BELGIUM: Belgium port of Antwerp has expected to handle a total of 198.8 million tonnes of freight by the end of this year. That’s an increase of 4.2% in comparison with 2013 and a new record for the port, the company said in its press release here the other day.
The previous record dates from 2013, when the freight volume came to 190.8 million tonnes. The record growth was driven by container handling (up 5.6%) and liquid bulk (up 5.4%). The other side of the coin is the contracting volume of labour-intensive breakbulk (down 3.3%) and dry bulk (down 4.9%).
The container trade shows impressive growth, both in tonnes and in number of boxes. The number of standard containers (twenty-foot equivalent units) rose by 4.5% to 8.96 TEU. This means that Antwerp should pass the 9 million TEU mark next year. In terms of tonnage also, the growth was more than respectable, up 5.6% to 108.1 million tonnes.
The ro/ro volume, however, was down by 1.2% to 4.51 million tonnes. The figures are mainly due to a decrease in the number of cars handled. By the end of this year its is expected that 1.2 million cars will have been shipped in and out of the port of Antwerp, 7.8% fewer than in 2013. The lower volume is due among other things to the Ebola outbreak in West Africa, the unrest in the Middle East and the poor economic situation in Argentina and Brazil, all of which are important markets for second-hand cars.
Conventional breakbulk for its part was down by 3.3% and is expected to total 9.75 million tonnes for the year as a whole. But despite this decrease, breakbulk is still very important for employment in the port, accounting for some 40% of dock labour.
The liquid bulk volume expanded over the past 12 months by 5.4% to 62.7 million tonnes. After the record year of 2013 in which the total growth of liquid bulk surged by 31.4%, this year’s figures are still very significant. Exports of liquid bulk in particular rose strongly by 17.8% because of the greater trading activities of some players. Imports for their part remained more or less stable.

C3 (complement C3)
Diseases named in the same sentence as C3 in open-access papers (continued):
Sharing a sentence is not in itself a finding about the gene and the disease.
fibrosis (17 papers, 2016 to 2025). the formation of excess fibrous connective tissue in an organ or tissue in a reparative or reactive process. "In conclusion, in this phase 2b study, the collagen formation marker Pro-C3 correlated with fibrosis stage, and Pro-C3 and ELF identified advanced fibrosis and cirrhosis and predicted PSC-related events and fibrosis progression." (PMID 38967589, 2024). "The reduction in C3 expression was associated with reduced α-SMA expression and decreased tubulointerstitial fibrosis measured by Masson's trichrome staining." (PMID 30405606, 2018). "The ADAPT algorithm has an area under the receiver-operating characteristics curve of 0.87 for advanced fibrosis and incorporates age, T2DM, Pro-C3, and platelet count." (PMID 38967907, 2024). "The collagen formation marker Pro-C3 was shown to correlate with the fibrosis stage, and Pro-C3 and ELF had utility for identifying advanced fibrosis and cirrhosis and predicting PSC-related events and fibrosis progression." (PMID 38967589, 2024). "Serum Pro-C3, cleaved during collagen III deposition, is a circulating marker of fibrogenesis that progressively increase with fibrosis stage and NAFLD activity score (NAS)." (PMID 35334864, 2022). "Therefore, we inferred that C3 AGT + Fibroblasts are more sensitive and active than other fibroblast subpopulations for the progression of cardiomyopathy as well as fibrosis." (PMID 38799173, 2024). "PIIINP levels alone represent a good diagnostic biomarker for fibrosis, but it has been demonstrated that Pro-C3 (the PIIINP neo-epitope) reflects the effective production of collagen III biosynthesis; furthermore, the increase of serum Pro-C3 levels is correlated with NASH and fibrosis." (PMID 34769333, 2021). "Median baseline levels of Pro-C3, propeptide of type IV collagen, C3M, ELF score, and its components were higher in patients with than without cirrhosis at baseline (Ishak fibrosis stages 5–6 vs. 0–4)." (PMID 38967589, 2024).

The petrochemical cluster in the port of Antwerp made positive news several times over the past year. There was the investment by ExxonMobil, the American oil giant which announced a commitment of 1 billion dollars to its refinery in the port of Antwerp. The new facility will convert heavy, high-sulphur oil residue into cleaner oil products and transport fuels such as diesel and gasoil for shipping. The French group Total for its part is similarly investing 1 billion euros in its Antwerp site. Further developing this petrochemical platform is one of the major ambitions of Antwerp Port Authority for the near future. For this purpose it has set up an Oil & Chemical taskforce which will collaborate with FISCH and Essencia to create ideal conditions for attracting international investors to Antwerp.
The dry bulk volume contracted by 4.9% to 13.67 million tonnes. This continued downward trend is caused by the decline in coal imports, due mainly to the closure of various coal-fired power stations in the immediate hinterland of the port. This trend is not expected to reverse anytime soon.